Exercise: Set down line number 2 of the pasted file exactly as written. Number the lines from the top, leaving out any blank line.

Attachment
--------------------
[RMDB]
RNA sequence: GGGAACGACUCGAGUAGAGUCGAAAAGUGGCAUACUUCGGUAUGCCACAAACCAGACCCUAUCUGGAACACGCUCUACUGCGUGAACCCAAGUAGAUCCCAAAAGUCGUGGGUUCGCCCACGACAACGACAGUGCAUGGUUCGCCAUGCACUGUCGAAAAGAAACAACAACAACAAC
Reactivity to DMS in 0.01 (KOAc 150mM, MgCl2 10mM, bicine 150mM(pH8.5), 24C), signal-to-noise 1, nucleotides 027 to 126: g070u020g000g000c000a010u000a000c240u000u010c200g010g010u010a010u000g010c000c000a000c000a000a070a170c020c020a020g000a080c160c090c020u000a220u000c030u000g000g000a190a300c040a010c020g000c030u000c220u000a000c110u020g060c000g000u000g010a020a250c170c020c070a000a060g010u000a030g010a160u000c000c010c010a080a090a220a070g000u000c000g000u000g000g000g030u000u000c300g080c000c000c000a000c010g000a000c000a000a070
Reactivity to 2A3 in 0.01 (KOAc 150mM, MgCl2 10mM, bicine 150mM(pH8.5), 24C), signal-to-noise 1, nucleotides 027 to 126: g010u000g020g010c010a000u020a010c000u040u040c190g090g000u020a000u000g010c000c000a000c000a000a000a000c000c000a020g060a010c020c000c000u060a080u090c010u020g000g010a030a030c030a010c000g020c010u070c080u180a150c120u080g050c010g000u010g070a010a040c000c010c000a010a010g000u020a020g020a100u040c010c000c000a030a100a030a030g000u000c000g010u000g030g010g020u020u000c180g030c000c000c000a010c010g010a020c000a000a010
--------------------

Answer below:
RNA sequence: GGGAACGACUCGAGUAGAGUCGAAAAGUGGCAUACUUCGGUAUGCCACAAACCAGACCCUAUCUGGAACACGCUCUACUGCGUGAACCCAAGUAGAUCCCAAAAGUCGUGGGUUCGCCCACGACAACGACAGUGCAUGGUUCGCCAUGCACUGUCGAAAAGAAACAACAACAACAAC